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New Left Review I/90, March-April 1975


Henri Lefebvre

What Is the Historical Past?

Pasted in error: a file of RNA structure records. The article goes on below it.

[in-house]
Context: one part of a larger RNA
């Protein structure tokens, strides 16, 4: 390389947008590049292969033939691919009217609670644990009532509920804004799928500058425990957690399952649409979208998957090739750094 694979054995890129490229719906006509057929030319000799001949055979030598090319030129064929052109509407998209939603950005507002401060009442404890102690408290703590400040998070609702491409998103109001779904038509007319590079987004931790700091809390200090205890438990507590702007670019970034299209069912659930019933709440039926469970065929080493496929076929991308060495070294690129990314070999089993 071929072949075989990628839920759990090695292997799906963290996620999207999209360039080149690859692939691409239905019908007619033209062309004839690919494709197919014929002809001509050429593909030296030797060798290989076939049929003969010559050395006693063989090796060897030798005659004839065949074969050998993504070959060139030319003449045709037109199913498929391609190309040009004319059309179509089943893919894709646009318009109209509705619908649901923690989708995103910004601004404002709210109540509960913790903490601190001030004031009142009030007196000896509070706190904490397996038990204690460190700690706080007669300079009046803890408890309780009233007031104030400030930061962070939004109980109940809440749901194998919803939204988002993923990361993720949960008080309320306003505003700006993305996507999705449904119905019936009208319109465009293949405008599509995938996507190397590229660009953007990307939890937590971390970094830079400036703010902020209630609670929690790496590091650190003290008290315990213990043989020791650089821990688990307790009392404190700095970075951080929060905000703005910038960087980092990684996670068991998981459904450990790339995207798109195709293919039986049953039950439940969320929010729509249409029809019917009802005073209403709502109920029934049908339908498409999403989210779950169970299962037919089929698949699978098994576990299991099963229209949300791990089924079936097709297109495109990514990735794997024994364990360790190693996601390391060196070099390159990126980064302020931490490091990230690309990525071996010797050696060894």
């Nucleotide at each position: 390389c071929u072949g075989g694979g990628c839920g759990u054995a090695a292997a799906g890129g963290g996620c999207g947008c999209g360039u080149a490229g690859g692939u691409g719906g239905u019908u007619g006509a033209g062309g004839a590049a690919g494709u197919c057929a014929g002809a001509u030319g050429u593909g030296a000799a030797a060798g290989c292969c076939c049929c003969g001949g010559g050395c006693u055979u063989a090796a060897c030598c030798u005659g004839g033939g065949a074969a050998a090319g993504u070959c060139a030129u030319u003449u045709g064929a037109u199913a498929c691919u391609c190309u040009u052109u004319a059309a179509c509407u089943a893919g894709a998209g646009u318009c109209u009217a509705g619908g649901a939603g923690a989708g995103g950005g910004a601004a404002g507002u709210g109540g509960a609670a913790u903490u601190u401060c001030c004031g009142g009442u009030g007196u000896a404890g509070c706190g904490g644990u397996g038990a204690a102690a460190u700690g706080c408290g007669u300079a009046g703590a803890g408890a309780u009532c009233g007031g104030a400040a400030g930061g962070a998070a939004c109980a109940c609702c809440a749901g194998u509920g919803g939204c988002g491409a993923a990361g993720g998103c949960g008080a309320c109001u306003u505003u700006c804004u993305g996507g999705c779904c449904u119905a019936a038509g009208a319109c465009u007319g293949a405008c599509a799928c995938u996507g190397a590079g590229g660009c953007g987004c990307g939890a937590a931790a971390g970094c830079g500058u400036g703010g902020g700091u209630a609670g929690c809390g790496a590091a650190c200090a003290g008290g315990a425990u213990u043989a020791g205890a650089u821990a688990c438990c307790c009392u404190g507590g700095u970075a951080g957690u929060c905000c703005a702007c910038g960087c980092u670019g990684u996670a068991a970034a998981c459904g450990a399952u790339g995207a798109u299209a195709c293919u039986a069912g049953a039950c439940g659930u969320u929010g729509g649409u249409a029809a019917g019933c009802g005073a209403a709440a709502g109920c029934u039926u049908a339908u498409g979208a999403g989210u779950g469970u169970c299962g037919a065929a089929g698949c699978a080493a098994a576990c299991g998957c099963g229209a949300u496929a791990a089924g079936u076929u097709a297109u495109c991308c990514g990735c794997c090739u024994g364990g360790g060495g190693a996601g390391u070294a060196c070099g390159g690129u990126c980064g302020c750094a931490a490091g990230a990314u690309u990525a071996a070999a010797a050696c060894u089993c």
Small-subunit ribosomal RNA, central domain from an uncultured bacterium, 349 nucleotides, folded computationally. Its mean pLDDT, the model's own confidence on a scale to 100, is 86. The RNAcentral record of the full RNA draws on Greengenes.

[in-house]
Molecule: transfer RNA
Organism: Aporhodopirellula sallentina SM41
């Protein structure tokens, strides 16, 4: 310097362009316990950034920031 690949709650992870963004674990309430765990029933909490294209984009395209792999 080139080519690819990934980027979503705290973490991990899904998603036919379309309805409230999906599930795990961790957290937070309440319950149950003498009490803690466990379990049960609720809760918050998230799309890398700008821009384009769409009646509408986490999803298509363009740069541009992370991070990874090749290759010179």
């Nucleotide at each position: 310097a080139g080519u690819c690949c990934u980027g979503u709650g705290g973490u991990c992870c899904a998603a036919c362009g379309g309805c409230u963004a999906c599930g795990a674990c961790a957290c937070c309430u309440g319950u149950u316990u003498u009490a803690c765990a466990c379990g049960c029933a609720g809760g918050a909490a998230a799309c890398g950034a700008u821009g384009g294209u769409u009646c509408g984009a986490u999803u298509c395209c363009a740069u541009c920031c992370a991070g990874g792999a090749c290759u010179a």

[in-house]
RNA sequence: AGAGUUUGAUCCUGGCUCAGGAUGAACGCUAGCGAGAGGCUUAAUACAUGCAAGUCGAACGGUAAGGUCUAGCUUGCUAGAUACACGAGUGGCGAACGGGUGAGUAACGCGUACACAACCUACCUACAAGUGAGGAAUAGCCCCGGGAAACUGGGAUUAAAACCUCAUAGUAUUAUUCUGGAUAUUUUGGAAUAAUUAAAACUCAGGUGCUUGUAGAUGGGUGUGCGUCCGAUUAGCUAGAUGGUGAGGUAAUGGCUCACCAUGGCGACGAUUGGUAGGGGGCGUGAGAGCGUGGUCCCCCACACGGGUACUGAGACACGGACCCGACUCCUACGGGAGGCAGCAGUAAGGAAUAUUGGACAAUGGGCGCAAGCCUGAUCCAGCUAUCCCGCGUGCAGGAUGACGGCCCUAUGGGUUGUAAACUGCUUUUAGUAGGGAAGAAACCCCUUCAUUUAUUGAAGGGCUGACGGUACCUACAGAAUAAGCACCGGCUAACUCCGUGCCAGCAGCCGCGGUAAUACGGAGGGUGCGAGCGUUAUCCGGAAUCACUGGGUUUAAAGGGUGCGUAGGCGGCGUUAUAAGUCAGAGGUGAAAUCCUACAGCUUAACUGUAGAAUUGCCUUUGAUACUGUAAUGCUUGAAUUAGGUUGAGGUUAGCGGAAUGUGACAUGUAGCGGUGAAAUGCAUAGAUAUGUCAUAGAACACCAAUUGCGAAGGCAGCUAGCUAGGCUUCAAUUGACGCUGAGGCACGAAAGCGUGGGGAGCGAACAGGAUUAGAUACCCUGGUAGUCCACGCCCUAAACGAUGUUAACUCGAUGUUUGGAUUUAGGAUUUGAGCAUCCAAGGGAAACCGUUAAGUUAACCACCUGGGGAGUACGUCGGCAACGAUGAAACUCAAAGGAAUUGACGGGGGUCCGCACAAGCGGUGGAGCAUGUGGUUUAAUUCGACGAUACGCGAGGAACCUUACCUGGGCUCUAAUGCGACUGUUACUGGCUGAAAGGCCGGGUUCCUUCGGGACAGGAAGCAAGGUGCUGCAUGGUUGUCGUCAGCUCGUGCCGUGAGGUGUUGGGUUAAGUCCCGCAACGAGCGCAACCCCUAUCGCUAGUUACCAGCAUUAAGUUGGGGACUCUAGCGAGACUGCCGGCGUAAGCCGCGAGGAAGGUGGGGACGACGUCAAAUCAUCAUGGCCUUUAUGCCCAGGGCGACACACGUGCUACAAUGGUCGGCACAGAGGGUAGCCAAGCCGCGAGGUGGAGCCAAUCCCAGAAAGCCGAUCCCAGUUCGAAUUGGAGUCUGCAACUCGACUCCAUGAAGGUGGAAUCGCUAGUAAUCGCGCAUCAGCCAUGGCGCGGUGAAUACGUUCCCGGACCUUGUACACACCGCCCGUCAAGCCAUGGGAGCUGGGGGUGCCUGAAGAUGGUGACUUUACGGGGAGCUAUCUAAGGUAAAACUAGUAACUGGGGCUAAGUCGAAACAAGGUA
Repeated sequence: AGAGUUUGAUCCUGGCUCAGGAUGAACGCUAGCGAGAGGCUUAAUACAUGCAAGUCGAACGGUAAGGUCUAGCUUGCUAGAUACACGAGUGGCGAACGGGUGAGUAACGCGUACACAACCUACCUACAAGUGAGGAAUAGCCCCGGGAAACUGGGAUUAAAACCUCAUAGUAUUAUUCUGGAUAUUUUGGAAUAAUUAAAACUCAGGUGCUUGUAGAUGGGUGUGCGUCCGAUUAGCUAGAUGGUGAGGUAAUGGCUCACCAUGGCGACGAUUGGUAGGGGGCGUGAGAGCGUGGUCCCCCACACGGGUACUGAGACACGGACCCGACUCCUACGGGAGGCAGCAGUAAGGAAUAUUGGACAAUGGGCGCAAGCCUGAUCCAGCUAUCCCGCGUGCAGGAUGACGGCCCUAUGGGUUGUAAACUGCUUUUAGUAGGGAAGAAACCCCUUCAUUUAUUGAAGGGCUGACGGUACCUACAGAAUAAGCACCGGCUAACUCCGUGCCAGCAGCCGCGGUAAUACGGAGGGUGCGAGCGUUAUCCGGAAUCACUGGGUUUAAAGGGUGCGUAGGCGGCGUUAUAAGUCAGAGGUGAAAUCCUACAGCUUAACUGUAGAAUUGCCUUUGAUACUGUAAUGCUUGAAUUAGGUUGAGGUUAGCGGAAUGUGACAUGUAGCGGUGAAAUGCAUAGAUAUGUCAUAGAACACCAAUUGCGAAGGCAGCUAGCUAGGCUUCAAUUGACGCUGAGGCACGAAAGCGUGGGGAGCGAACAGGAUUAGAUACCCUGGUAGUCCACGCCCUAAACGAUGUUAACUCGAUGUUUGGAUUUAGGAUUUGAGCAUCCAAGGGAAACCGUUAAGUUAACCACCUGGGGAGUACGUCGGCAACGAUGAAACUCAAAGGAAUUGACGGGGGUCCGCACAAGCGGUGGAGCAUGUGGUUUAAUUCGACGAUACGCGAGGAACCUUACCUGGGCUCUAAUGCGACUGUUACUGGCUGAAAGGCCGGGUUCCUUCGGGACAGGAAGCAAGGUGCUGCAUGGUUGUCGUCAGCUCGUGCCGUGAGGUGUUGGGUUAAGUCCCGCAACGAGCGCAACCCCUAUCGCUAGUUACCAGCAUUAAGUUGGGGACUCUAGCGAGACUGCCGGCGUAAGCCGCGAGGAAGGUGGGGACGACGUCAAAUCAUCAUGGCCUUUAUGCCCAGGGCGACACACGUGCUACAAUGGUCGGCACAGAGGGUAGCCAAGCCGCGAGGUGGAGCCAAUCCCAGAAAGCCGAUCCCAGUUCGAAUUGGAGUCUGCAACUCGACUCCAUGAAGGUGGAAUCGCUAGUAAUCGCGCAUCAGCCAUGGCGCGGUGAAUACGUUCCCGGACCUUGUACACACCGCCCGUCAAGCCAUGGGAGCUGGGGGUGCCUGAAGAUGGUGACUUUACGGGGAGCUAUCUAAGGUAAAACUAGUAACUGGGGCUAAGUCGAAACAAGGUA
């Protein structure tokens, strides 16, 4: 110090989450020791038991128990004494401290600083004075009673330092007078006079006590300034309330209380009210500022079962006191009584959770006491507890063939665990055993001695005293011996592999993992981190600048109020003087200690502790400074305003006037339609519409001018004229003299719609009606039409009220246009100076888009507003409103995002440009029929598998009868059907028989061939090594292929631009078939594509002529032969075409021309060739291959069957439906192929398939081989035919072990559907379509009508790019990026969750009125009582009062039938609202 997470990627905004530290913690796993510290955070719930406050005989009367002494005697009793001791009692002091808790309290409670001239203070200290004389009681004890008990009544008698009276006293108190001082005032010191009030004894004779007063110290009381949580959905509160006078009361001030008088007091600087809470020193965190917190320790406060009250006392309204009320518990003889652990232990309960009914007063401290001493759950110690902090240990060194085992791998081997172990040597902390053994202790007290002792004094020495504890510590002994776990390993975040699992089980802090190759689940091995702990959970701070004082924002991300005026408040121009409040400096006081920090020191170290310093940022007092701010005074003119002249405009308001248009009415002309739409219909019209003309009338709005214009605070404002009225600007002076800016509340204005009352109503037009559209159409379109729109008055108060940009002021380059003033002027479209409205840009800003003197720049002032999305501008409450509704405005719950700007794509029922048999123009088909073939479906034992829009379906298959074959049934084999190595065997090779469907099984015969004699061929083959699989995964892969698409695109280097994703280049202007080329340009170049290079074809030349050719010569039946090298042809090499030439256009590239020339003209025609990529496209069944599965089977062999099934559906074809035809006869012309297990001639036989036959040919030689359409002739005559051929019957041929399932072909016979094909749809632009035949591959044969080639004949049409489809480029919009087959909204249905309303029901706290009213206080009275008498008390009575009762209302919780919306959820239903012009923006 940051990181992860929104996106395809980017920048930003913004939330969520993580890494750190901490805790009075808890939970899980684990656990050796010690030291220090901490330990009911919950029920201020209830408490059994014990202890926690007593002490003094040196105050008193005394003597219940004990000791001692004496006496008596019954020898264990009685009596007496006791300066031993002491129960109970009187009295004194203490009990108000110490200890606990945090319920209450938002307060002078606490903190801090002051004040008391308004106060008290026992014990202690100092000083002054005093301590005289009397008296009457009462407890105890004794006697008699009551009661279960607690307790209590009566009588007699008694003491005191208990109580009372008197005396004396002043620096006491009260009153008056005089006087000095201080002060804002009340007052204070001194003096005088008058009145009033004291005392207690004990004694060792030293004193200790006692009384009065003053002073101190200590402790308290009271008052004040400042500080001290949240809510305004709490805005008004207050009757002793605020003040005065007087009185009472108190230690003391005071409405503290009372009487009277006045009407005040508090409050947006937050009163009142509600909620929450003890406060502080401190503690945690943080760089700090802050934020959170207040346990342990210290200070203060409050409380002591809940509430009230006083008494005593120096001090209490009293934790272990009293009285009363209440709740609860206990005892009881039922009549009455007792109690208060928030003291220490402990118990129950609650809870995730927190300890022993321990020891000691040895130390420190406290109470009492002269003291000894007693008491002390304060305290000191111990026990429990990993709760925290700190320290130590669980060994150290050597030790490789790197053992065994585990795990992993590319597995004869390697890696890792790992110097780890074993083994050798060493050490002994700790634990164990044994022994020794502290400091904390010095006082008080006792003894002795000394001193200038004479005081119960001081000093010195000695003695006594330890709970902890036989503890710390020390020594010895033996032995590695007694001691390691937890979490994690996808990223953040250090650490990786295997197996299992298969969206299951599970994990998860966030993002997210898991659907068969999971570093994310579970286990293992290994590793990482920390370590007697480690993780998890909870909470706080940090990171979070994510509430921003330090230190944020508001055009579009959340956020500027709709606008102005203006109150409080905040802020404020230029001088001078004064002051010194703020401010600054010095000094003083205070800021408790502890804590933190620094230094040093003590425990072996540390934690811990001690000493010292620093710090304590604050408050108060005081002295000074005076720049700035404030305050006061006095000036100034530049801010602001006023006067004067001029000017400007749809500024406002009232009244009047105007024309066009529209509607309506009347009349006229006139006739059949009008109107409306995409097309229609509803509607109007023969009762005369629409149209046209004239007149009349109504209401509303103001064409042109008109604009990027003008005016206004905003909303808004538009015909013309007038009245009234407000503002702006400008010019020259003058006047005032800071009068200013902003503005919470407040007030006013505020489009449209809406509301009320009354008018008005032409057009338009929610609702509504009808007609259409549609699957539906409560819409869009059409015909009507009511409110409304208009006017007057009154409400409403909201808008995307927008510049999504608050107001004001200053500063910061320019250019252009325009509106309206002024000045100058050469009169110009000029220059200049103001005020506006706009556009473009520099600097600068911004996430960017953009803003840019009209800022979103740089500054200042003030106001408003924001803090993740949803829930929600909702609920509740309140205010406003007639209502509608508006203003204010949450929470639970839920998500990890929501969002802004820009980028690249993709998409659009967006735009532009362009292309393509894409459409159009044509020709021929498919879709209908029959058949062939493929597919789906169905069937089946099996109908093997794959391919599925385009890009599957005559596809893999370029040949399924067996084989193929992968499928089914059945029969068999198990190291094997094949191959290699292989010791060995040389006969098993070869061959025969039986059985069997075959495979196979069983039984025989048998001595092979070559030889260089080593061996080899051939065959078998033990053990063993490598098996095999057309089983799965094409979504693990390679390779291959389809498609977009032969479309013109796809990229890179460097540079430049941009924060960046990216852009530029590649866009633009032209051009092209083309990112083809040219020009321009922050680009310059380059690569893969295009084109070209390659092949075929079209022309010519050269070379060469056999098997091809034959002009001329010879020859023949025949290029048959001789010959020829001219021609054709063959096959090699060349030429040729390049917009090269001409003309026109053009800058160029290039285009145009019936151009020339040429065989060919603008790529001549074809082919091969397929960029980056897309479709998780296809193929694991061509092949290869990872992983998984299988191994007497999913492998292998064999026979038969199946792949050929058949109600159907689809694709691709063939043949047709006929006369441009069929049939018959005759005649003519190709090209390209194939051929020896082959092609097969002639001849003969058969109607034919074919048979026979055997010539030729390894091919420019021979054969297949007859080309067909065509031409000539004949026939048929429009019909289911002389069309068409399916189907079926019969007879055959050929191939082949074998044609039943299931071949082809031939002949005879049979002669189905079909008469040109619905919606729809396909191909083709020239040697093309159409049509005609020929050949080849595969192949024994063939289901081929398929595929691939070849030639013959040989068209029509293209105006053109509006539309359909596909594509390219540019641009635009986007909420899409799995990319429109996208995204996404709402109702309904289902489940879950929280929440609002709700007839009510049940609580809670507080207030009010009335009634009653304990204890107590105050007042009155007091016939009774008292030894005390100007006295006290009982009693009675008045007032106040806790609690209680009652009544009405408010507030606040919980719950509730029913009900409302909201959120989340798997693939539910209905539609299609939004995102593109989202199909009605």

Albert Soboul’s work on the Parisian Sans-Culottes in the Year Two of the French Revolution [1] Albert Soboul, Les Sans-Culottes Parisiens en l’ An II, Paris 1958. Shortened English translation, The Parisian Sans-Culottes and the French Revolution 1793–4, Oxford 1964. All page references hereafter are to this English translation. begins with the victory of the Montagnards over the Girondins, a bloodless political triumph despite the fact that it was won with the support of the armed people of Paris: ‘On 2 June 1793, the Montagne took power by pressuring the Convention with the threat of the Parisian sansculottes. It did not, however, intend to let the sans-culottes rule . . . ’ From the very outset of his book, Soboul focusses on the problem which he intends to study: the conflict, at first latent and then open, between the revolutionary government and the masses which had brought it to power. This conflict was eventually to exhaust both the revolutionary enthusiasm of the masses and the authority of those in power. Its final outcome was Thermidor. The author deliberately limits the object of his research. He ignores or passes over other aspects of this turbulent period, in particular the foreign policy of the revolution, the subject of a recent debate between Jean-Paul Sartre and Daniel Guérin. [2] J. P. Sartre, Critique de la Raison Dialectique, Paris 1960, pp. 33–40; and Daniel Guérin, La Lutte de Classes sous la Première République 1793–7, (new edition), Paris 1968, Vol. II, pp. 514–20. Soboul confines his study (by a conscious methodological limitation) to thedeterminant social force in the revolutionary process, the Parisian Sections. Historians, he tells us, know this period well at the level of the State, Institutions and Leaders—in other words, from above. Albert Soboul, on the other hand, following in the steps of Georges Lefebvre, but advancing yet further, seeks to study ‘the Parisian populace in its general assemblies and sociétés sectionnaires’. To the earlier histories of the events of the Revolution—of the men, ideas and institutions it produced—and to the economic histories of Mathiez or Labrousse, Soboul has now added a history of the social forces of the French Revolution, in a volume, whose essential concern is sociological. The research this involves is sometimes surprisingly detailed: it includes the biographies of individuals who played some part in the great drama, however minimal or local. We learn of their social origins, and thereby discover the social composition of the different Parisian Sections, which illuminates their respective political roles remarkably, and is in turn clarified by them. Though Soboul purposely avoids other questions, particularly the general political problems of the French Revolution, he does not separate his meticulous research from the total movement which is the object of his study; the rise, stabilization, reflux and decline of the mass movement of the Parisian sans-culottes.

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